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Automakers report mixed US sales results in September

FILE - In this Thursday, Sept. 24, 2015, file photo, Volkswagen cars for sale are on display on the lot of a VW dealership in Boulder, Colo. On Monday, Oct. 3, 2016, automakers release vehicle sales for September. (AP Photo/Brennan Linsley, File)
October 03, 2016 - 1:22 PM

DETROIT - U.S. auto sales fell slightly in September as demand for new cars and trucks sputtered.

Sales dropped 0.5 per cent to 1.4 million in September, according to Autodata Corp. It was the fourth month of year-over-year sales declines so far this year.

Automakers reported mixed results Monday. Nissan's sales rose 4.9 per cent over last September. Hyundai and Subaru reported 4-per cent sales gains, while Toyota's sales rose 1.5 per cent. General Motors' and Honda's sales were flat for the month. Fiat Chrysler's sales fell 1 per cent. Ford and Volkswagen both reported 8-per cent declines.

Slowing sales aren't necessarily bad news for automakers or consumers. Sales remain near historic highs, and some analysts suggest 2016 sales could still top the record of 17.5 million set last year. Favourable conditions such as low interest rates and low gas prices remain in place. Consumer confidence hit a nine-year high in September, according to the Conference Board's index.

But after six straight years of growth, demand is clearly slowing. U.S. sales are up just 0.5 per cent through September.

Cars have been particularly hard hit as low gas prices have made SUVs and trucks even more appealing. Brands without competitive new SUVs are struggling; Fiat, for example, saw its sales plummet 30 per cent last month.

New cars also are feeling pressure from used cars because of the growing popularity of leasing. More than 30 per cent of new vehicles are now leased, up from 20 per cent five years ago. Around 500,000 off-lease vehicles are returning to the used car market this year and next year, and many consumers will choose them instead of new vehicles, says Alec Gutierrez, a senior market analyst with Kelley Blue Book.

That has automakers pushing harder for sales. Incentive spending hit a record of $3,923 per vehicle last month, surpassing the previous high set in December 2008 during the recession.

BMW was offering $6,732 in incentives per vehicle in September, up 44 per cent from a year ago, according to TrueCar.com. Fiat Chrysler spent $4,302 per vehicle on deals, up 23 per cent. Buyers could get $4,500 cash back on a 2016 Ford Escape or $2,000 on a 2017 Chevrolet Malibu.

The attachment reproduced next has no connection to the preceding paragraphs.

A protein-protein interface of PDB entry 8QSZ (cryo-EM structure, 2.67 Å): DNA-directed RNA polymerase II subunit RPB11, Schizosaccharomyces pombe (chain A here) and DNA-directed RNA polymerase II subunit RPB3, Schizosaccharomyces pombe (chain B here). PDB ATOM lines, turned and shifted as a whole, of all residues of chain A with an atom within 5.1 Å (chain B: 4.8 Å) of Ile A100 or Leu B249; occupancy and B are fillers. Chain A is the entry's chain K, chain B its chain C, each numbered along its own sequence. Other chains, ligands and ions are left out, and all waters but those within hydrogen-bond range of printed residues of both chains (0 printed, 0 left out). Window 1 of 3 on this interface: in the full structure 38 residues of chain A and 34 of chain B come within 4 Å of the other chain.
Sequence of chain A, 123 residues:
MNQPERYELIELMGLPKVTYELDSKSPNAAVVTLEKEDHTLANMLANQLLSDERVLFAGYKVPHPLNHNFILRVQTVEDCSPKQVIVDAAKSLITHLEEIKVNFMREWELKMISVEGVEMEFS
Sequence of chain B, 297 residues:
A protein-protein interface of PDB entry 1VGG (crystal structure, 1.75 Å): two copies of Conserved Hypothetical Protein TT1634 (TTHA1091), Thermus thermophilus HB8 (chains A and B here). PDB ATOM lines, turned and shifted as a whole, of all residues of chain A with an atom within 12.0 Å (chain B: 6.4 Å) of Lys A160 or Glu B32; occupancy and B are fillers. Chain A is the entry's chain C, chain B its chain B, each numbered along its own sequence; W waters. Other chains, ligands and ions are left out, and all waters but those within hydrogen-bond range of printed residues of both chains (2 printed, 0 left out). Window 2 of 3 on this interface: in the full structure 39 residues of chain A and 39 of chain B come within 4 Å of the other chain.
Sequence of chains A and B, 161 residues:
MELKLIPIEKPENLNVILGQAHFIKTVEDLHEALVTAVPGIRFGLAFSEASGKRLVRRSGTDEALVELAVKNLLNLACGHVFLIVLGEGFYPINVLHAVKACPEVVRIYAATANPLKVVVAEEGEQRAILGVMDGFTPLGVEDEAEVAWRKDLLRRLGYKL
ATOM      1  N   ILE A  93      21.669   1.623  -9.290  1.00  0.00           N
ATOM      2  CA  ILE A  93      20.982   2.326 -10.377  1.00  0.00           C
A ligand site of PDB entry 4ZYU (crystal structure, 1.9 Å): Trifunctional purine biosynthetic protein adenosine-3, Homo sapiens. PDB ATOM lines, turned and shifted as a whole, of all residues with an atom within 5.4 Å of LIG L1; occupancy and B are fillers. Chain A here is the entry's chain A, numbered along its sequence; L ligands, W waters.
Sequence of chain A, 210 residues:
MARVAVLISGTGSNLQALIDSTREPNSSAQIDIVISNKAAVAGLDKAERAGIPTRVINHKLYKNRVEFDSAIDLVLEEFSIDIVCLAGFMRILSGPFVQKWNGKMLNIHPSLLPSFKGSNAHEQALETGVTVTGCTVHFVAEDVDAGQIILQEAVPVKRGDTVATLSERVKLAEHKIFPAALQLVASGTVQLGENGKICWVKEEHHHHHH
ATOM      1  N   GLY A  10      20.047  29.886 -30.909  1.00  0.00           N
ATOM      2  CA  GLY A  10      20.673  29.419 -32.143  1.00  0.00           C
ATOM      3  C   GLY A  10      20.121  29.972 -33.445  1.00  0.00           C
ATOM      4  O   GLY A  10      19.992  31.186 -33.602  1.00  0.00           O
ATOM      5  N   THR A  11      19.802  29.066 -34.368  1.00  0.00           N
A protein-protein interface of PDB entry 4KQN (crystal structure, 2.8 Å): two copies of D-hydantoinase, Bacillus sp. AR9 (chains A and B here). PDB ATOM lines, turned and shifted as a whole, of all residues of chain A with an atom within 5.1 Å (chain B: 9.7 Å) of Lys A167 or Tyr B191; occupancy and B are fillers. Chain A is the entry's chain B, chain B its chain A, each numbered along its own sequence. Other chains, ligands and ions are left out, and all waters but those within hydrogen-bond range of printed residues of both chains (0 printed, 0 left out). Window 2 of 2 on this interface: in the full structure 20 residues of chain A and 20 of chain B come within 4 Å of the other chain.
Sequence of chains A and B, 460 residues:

Mark LaNeve, Ford's U.S. sales chief, said incentive spending was $430 per vehicle higher than last September. Usually, he said, incentives are only about $100 higher or lower than the year before.

"The business is as competitive as I've seen in my 32 years," LaNeve said during a conference call with analysts and media. "Everybody's trying to protect their share and, in spots, grow it."

Among the sales tallies from automakers:

— General Motors Co.'s sales fell less than 1 per cent to 249,795. Buick sales jumped 14 per cent thanks to strong sales of the new Envision small SUV and Cadillac sales rose 3 per cent as the new XT5 SUV and CT6 sedan hit the market. But Chevrolet sales were flat and GMC sales fell 9 per cent.

— Ford Motor Co.'s sales fell 8 per cent to 204,447. The company said a planned 36-per cent cut in sales to low-profit rental car companies was partly to blame. Ford's car sales plummeted 21 per cent compared to last September, led by a 39.5 per cent decline for the subcompact Fiesta. F-Series truck sales also fell 3 per cent as Ford prepared to launch its new Super Duty trucks. Lincoln sales were up 1 per cent.

— Toyota Motor Co.'s sales rose 1.5 per cent to 197,260. The company's car sales were down 9 per cent. Sales of the hybrid Prius fell 23 per cent, a victim of low gas prices. But SUV and truck sales were up 13 per cent.

— Fiat Chrysler Automobiles said its sales fell 1 per cent to 192,883. Ram sales jumped 29 per cent on strong sales of the Ram pickup and ProMaster van, but sales declined for the Chrysler, Jeep, Dodge, Fiat and Alfa brands.

— Honda Motor Co.'s sales fell less than 1 per cent to 133,655. Sales of Honda's new small SUV, the HR-V, were up 49 per cent over last year, when it was just hitting the market, but the company's car sales fell 8 per cent. Luxury Acura sales were down 13 per cent.

— Nissan Motor Co.'s sales rose 5 per cent to 127,797. SUV and truck sales jumped 19 per cent; sales of the Rogue small SUV rose 6 per cent to more than 26,000, a September record. Luxury Infiniti sales were up 12 per cent.

— Hyundai Motor Co.'s sales rose 4 per cent to 66,610. Hyundai's biggest seller, the Sonata midsize sedan, saw sales slip 6 per cent, but sales of the Santa Fe SUV were up 5.5 per cent.

— Subaru brand sales rose 4 per cent to 54,918, led by a 12 per cent gain for the Subaru Outback small SUV.

— Volkswagen brand sales dropped 8 per cent to 24,112. Volkswagen said Tiguan small SUV sales rose slightly but sales of the rest of its vehicles were down as the company continues to feel the effects of a year-old diesel engine scandal.

News from © The Associated Press, 2016
The Associated Press

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